“I’m out here representing the 99 percent,” said demonstrator Angel Warner. “The people that live in this country, that are tired of watching our wages diminish, while the rest of the 1 percent get richer and richer.”
“We are against the corruptness in capitalism and we are against the greed in capitalism,” Warner continued. “We are against government being bought by all these huge corporations and the 1 percent telling the government officials that we elected what to do, while in the meantime, we are being ignored.”
Another demonstrator, Mike Santos from Palmdale, said a solution to corruption in capitalism on a policy level would be to reintroduce the Glass-Steagall Act (GSA), a 1930s response to the Great Depression, which separated investment and commercial banking activities. GSA was repealed in 1999.
“Glass-Steagall will take away half of the problem because of all the CDO’s [collateralized debt obligations], the CDS’s [credit default swaps] and all the derivatives,” said Santos. “That’s what kind of brought us down.”
He said talking to representatives would not yield real solutions because representatives were too busy listening to lobbyists.
“They’re listening to Wall Street, so that’s why we’re going after Wall Street,” Santos said, adding that it starts at the local level.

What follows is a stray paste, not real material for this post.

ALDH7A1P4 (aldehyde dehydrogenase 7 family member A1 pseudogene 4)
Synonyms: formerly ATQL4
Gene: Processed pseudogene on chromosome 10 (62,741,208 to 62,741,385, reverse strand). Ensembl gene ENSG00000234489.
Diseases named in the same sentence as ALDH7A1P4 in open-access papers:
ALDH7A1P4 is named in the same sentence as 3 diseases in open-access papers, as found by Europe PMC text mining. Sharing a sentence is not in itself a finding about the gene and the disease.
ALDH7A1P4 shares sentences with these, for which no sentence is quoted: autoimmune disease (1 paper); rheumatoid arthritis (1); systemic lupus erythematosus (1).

Another demonstrator, Roxie Patterson, said the march was part of a larger movement to establish the group’s presence in the community.
“It will let this conservative community know that we’re here and we have a right to be heard and maybe wake up some people that are sleeping,” said Patterson. “We’ve been relaxed too long… We need to be a government of the people, by the people, and for the people.”
The 50 demonstrators started out at Lancaster City Hall at 10 a.m., and then marched the length of The BLVD, waving signs, pumping their fists, and chanting loudly to the beat of a Bongo Drum.
“THIS IS WHAT DEMOCRACY LOOKS LIKE!” the group responded.
At other times the group shouted: “WE… ARE… THE 99 PECENT! WE… ARE… THE 99 PECENT!”
Several drivers on The BLVD honked their horns to cheers from the group. Demonstrators stopped in front of each bank on The BLVD to voice their dissatisfaction.
“I had a Wells Fargo Mastercard; interest rate 12.9%,” said Booth McKeown in front of the Wells Fargo bank on The BLVD. “All the payments were on time, but when I lost my job, the interest rate went up to 29 and a half percent.”
“SHAME! SHAME! SHAME! SHAME!” demonstrators screamed at the glass doors to the entrance of Wells Fargo bank.
They also chanted:
“BANKS GOT BAILED OUT, WE GOT SOLD OUT!”
When the group came to the intersection of Sierra Highway and Lancaster Boulevard, half the group crossed the highway and gathered at Boeing Plaza and the other half gathered in front of the Lancaster Sheriff’s Station. Both groups directed their chants to passing cars on Sierra Highway and some drivers honked their horns in support.
The demonstration appeared to be peaceful and non-violent. Several deputy patrol cars could be seen observing the march, however, none attempted to halt the demonstration.
Saturday’s march will be followed by a Move Your Money March and Demonstration on November 5th. The occupation is scheduled to begin immediately following the march on November 5th.
For more information on Occupy Antelope Valley, visit their facebook page.